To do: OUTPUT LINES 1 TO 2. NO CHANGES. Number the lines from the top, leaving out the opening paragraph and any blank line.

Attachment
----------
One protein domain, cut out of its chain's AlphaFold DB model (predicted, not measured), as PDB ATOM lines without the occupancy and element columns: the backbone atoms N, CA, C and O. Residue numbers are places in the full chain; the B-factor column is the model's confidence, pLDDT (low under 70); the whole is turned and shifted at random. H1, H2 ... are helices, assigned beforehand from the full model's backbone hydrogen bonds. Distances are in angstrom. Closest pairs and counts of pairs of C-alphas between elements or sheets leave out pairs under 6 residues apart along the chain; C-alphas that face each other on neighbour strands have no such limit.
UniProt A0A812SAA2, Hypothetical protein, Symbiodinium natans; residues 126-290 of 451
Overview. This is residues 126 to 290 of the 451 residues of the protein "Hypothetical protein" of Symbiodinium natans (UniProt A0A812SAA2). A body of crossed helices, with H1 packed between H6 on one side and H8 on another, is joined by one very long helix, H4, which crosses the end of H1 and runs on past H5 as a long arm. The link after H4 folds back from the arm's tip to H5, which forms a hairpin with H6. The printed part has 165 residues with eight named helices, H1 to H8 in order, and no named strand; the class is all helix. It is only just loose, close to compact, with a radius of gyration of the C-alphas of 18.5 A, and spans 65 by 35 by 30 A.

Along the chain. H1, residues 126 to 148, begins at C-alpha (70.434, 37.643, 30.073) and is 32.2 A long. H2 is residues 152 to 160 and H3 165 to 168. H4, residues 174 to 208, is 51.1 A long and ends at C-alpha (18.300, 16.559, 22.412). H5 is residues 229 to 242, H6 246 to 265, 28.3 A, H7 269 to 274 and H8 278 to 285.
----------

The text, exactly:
UniProt A0A812SAA2, Hypothetical protein, Symbiodinium natans; residues 126-290 of 451
Overview. This is residues 126 to 290 of the 451 residues of the protein "Hypothetical protein" of Symbiodinium natans (UniProt A0A812SAA2). A body of crossed helices, with H1 packed between H6 on one side and H8 on another, is joined by one very long helix, H4, which crosses the end of H1 and runs on past H5 as a long arm. The link after H4 folds back from the arm's tip to H5, which forms a hairpin with H6. The printed part has 165 residues with eight named helices, H1 to H8 in order, and no named strand; the class is all helix. It is only just loose, close to compact, with a radius of gyration of the C-alphas of 18.5 A, and spans 65 by 35 by 30 A.